Competition

  • June 07, 2022

    Fed. Circ. Hammers Thales, Philips In FRAND Patent Row

    A Federal Circuit panel on Tuesday took attorneys for Thales USA Inc. and Koninklijke Philips NV to task in their fight over whether a Delaware federal judge erred in denying Thales' bid to quash part of an International Trade Commission investigation in a dual-pronged fight over Philips' standard-essential patents.

  • June 07, 2022

    Rogers, Shaw Defend $20B Merger To Canadian Tribunal

    Telecommunications corporations Rogers Communications Inc. and Shaw Communications Inc. defended their planned $20 billion merger in Canadian antitrust tribunal proceedings, arguing that the merger won't negatively impact competition in the Canadian wireless services industry.

  • June 07, 2022

    Ill. AG Goes After More Staffing Cos.' No-Poach Pacts

    Illinois Attorney General Kwame Raoul has targeted another group of temporary staffing agencies over an allegedly unlawful no-poach conspiracy, claiming their agreement not to recruit, hire or solicit one another's workers violates state antitrust law.

  • June 07, 2022

    Google Issues Warning About Security Risks Of Big Tech Bill

    Google on Tuesday continued to criticize proposed legislation aimed at reining in the power of large technology platforms by preventing them from giving their own services an unfair advantage, contending that the bill would undermine the company's ability to keep people safe.

  • June 07, 2022

    JD Sports, Others Fixed Soccer Jersey Prices, CMA Says

    The competition watchdog preliminarily found Tuesday that retailers JD Sports Fashion PLC and Elite Sports Group Ltd. plotted with a top Scottish football club to fix the prices of the team's jerseys.

  • June 06, 2022

    9th Circ. Says Hagens Berman Fee Award Is Still Too High

    A split Ninth Circuit on Monday once again ordered a Washington federal court to recalculate an already revised $31 million fee award to Hagens Berman Sobol Shapiro LLP for securing deals in multidistrict litigation over optical disk drive price-fixing, ruling that the district court began from the wrong "starting point."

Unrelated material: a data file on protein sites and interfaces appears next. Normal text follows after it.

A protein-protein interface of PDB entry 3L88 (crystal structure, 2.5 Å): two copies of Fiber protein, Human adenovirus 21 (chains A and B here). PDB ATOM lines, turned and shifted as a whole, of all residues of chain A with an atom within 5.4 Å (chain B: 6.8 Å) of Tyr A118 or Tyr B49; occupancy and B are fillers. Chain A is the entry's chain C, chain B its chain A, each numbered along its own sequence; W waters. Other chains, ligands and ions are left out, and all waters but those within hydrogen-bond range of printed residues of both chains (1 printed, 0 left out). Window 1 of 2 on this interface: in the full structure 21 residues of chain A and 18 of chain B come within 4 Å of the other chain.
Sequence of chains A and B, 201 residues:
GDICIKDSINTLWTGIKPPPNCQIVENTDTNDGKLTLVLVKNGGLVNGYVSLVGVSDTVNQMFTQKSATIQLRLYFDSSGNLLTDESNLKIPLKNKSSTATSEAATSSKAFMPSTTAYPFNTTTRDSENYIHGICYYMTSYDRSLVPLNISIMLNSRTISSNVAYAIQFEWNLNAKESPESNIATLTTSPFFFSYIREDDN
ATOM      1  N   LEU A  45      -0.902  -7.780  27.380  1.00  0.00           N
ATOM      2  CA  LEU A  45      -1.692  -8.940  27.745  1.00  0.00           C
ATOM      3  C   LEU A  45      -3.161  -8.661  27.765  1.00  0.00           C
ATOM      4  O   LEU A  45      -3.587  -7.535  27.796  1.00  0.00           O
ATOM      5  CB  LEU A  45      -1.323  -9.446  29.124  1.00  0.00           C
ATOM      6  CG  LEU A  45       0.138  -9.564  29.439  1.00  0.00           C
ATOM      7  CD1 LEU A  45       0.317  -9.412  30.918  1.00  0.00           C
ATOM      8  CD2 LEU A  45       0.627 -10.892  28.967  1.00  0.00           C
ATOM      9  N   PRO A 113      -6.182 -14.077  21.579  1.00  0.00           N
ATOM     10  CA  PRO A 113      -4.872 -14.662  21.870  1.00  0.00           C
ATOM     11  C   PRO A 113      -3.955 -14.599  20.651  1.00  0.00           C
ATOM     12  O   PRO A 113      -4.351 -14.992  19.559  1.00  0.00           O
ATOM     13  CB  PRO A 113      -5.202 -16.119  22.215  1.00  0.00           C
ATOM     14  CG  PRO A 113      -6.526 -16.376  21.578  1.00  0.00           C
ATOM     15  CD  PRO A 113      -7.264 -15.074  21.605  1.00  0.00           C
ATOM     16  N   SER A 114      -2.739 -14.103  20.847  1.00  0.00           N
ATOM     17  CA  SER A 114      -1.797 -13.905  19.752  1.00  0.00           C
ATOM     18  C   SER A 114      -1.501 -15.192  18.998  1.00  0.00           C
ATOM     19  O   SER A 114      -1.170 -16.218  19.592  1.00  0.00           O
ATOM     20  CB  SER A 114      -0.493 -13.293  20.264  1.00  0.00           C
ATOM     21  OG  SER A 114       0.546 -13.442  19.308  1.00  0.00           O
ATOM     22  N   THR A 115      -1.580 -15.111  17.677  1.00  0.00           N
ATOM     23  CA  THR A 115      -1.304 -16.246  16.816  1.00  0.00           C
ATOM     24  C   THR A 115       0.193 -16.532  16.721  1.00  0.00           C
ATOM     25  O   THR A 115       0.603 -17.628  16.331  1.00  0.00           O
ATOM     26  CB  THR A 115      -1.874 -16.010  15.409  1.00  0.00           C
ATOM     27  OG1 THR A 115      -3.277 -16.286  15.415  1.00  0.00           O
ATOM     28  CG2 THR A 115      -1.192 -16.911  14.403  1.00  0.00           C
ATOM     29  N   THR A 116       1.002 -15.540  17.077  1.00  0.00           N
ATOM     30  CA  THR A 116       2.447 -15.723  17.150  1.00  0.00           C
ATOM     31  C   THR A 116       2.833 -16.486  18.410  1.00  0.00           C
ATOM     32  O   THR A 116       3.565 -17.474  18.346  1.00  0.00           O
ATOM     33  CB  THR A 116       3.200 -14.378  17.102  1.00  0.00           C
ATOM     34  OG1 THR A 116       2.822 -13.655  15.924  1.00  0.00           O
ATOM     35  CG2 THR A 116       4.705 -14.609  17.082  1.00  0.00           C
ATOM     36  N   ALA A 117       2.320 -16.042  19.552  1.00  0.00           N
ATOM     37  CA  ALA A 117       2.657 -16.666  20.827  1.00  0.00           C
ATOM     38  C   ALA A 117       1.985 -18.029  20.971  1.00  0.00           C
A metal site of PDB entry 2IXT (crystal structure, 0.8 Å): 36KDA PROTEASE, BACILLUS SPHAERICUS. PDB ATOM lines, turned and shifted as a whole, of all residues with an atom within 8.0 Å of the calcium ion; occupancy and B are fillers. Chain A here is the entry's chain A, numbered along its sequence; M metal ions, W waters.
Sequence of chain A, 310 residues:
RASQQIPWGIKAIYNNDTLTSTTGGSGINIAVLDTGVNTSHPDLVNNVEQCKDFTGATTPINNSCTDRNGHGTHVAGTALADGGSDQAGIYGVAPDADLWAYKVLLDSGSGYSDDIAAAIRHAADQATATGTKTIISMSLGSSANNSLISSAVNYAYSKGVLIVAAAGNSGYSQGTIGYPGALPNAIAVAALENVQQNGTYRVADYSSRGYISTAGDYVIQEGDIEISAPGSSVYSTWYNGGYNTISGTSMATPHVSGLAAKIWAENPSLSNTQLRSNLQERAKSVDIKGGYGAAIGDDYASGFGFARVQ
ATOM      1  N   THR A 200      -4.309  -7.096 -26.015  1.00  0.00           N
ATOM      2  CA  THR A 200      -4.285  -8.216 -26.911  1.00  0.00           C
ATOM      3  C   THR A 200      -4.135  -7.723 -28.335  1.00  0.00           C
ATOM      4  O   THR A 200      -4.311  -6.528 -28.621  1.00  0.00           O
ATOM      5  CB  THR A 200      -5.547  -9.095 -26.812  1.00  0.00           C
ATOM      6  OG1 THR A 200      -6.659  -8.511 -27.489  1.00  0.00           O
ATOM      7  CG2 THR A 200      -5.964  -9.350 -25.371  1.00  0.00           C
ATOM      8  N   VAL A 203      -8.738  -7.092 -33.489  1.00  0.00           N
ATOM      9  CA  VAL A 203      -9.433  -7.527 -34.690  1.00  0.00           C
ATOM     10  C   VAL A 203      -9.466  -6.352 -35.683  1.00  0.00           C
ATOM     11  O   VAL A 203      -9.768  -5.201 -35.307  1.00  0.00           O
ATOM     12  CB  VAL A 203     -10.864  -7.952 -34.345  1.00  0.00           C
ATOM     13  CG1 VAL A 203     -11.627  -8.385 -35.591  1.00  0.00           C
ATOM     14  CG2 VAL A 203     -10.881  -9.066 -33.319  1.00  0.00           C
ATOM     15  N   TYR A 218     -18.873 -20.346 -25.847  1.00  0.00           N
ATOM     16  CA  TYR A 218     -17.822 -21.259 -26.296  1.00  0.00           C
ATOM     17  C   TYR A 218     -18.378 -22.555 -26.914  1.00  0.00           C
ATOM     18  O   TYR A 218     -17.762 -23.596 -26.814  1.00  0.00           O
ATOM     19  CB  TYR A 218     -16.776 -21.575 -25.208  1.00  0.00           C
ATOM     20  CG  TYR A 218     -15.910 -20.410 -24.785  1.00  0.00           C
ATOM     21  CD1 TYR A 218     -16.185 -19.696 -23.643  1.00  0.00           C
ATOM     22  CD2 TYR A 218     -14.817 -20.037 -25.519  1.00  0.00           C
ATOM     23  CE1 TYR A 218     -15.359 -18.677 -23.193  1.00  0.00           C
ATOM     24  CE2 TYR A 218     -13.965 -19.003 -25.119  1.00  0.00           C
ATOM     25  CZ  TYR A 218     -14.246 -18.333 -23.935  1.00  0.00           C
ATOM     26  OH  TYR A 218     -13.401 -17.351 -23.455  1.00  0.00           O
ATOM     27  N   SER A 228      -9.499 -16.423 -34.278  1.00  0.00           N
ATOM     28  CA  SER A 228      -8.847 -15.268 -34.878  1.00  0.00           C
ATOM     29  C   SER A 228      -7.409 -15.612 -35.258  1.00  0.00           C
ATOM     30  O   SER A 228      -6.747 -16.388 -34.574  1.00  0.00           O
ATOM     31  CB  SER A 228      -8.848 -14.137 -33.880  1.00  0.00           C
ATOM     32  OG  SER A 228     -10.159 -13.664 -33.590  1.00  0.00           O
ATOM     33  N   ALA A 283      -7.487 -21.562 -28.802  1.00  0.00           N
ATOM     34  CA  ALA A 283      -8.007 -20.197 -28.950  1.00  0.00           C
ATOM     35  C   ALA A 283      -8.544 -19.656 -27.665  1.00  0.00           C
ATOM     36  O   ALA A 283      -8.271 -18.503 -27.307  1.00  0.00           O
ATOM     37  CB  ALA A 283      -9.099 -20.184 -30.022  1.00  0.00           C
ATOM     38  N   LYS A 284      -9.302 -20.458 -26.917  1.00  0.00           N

• June 06, 2022

    Texas AG Launches Probe Into Twitter's Bot Reporting

    As Elon Musk threatens to terminate his deal to acquire Twitter because of bot accounts, Texas Attorney General Ken Paxton on Monday launched his own investigation into whether the social media company has deceived Lone Star State consumers and businesses about fake accounts on the platform.

  • June 06, 2022

    Judge Approves $5.1M Atty Fee In JPMorgan Spoofing Case

    A New York federal judge awarded $5.1 million to lawyers representing a group of futures investors who sued JPMorgan Chase & Co. over allegations of harm from a yearslong scheme by the bank's traders to manipulate the U.S. Treasury futures market.

  • June 06, 2022

    Vrbo Urges Judge To Keep Rental Suit Federal

    Vacation housing company Vrbo has asked a federal judge to deny the City of Los Angeles' request to send a case involving a city rental ordinance violation back to state court because the state has no real interest and wouldn't receive any of the relief the city seeks.

  • June 06, 2022

    Bristol-Myers Inks $10.8M Deal In Direct Buyers' Antitrust Suit

    A California federal judge gave his blessing Friday to a $10.8 million settlement resolving direct buyers' claims alleging Bristol-Myers Squibb engaged in anti-competitive conduct to block generics competition and keep HIV medication prices artificially high.

  • June 06, 2022

    Feds Decry Ex-Commissioner's Bid To Slash 28-Year Sentence

    Federal prosecutors urged an Ohio federal judge against slashing the majority of an ex-county commissioner's 28-year prison sentence for a bribery scheme, saying that recent developments in the case warranted trimming the original sentence by only a few years.